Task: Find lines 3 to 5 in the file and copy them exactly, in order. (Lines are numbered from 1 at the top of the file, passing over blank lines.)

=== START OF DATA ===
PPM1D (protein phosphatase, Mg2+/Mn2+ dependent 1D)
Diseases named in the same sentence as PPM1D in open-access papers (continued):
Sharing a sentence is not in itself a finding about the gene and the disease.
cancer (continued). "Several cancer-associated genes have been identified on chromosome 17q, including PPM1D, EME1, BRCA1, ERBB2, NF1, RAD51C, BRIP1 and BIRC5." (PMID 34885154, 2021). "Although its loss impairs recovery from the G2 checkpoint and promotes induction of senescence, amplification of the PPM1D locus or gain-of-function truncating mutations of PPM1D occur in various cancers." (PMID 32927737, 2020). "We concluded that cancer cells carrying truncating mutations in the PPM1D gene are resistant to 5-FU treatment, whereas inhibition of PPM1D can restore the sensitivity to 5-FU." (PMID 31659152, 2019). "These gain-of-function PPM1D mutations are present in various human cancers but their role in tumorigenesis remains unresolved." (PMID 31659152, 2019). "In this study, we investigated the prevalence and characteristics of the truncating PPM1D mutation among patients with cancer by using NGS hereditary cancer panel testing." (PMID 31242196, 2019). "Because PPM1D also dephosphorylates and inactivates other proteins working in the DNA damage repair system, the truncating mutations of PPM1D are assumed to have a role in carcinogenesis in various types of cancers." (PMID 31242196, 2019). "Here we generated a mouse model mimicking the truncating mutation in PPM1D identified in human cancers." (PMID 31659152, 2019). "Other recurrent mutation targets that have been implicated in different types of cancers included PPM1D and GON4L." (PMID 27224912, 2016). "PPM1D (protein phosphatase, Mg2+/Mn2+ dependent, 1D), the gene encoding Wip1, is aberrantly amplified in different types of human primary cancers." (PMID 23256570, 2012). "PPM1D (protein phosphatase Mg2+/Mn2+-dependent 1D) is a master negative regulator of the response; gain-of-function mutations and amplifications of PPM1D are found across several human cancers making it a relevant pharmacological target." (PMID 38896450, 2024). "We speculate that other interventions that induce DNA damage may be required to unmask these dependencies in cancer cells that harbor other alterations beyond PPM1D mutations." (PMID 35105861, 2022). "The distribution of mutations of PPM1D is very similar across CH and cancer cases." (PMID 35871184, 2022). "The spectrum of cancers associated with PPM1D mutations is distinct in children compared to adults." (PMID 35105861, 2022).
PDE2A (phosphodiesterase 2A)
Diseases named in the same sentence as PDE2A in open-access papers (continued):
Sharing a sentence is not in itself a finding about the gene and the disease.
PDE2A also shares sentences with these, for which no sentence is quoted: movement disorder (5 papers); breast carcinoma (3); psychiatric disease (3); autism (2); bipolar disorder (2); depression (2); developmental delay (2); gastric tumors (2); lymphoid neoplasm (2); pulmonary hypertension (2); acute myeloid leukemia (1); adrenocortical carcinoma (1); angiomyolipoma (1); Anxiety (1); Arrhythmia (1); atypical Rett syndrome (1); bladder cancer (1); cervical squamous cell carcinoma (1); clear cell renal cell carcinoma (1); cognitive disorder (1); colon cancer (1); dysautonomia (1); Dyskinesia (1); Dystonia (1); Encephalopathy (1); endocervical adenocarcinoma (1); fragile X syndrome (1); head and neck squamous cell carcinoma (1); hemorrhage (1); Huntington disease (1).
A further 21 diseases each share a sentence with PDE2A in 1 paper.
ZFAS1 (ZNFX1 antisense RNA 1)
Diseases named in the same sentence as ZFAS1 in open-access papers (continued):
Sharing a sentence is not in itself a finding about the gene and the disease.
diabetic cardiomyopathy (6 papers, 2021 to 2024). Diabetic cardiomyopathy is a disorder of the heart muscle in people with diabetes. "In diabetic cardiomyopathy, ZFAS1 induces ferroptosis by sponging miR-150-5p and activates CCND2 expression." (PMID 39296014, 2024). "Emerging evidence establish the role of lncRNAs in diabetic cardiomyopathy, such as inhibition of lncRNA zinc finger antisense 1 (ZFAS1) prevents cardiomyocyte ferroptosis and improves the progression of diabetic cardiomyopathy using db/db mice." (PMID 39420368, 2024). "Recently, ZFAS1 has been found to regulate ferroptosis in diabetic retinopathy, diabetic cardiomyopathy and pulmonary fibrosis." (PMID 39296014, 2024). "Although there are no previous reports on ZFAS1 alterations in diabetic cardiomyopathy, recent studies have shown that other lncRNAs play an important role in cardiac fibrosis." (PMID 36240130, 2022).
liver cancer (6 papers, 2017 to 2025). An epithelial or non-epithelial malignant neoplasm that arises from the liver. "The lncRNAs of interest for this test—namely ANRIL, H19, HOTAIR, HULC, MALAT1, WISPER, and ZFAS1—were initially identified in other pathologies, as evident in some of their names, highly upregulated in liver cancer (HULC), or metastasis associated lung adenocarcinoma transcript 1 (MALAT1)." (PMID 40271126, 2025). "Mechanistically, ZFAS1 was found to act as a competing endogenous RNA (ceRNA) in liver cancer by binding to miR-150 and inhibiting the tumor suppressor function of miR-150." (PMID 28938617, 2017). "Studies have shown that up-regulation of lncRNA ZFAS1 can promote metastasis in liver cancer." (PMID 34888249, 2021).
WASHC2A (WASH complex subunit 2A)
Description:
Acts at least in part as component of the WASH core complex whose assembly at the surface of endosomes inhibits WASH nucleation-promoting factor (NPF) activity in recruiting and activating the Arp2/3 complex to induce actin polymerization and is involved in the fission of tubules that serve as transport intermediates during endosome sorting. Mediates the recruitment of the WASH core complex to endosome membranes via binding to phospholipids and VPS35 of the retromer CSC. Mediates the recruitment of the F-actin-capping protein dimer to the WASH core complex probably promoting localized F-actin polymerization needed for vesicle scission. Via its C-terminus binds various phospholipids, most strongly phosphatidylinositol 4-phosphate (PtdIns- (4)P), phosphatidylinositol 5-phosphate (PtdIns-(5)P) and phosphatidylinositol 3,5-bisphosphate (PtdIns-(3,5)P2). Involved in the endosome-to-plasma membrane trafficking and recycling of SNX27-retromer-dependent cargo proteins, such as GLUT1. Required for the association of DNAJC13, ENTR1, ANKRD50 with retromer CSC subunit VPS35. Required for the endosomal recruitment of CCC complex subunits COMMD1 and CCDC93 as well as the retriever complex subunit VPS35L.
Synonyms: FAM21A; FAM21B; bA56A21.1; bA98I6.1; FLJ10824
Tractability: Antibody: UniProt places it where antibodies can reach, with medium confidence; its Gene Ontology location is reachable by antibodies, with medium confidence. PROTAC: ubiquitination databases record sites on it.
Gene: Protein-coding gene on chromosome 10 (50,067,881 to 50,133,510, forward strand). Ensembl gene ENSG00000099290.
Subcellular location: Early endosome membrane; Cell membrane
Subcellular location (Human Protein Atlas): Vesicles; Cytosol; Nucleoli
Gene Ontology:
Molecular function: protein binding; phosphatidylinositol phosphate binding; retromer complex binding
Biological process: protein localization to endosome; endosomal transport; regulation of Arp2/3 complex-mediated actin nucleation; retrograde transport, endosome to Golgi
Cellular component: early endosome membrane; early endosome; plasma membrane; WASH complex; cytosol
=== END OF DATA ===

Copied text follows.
Sharing a sentence is not in itself a finding about the gene and the disease.
cancer (continued). "Several cancer-associated genes have been identified on chromosome 17q, including PPM1D, EME1, BRCA1, ERBB2, NF1, RAD51C, BRIP1 and BIRC5." (PMID 34885154, 2021). "Although its loss impairs recovery from the G2 checkpoint and promotes induction of senescence, amplification of the PPM1D locus or gain-of-function truncating mutations of PPM1D occur in various cancers." (PMID 32927737, 2020). "We concluded that cancer cells carrying truncating mutations in the PPM1D gene are resistant to 5-FU treatment, whereas inhibition of PPM1D can restore the sensitivity to 5-FU." (PMID 31659152, 2019). "These gain-of-function PPM1D mutations are present in various human cancers but their role in tumorigenesis remains unresolved." (PMID 31659152, 2019). "In this study, we investigated the prevalence and characteristics of the truncating PPM1D mutation among patients with cancer by using NGS hereditary cancer panel testing." (PMID 31242196, 2019). "Because PPM1D also dephosphorylates and inactivates other proteins working in the DNA damage repair system, the truncating mutations of PPM1D are assumed to have a role in carcinogenesis in various types of cancers." (PMID 31242196, 2019). "Here we generated a mouse model mimicking the truncating mutation in PPM1D identified in human cancers." (PMID 31659152, 2019). "Other recurrent mutation targets that have been implicated in different types of cancers included PPM1D and GON4L." (PMID 27224912, 2016). "PPM1D (protein phosphatase, Mg2+/Mn2+ dependent, 1D), the gene encoding Wip1, is aberrantly amplified in different types of human primary cancers." (PMID 23256570, 2012). "PPM1D (protein phosphatase Mg2+/Mn2+-dependent 1D) is a master negative regulator of the response; gain-of-function mutations and amplifications of PPM1D are found across several human cancers making it a relevant pharmacological target." (PMID 38896450, 2024). "We speculate that other interventions that induce DNA damage may be required to unmask these dependencies in cancer cells that harbor other alterations beyond PPM1D mutations." (PMID 35105861, 2022). "The distribution of mutations of PPM1D is very similar across CH and cancer cases." (PMID 35871184, 2022). "The spectrum of cancers associated with PPM1D mutations is distinct in children compared to adults." (PMID 35105861, 2022).
PDE2A (phosphodiesterase 2A)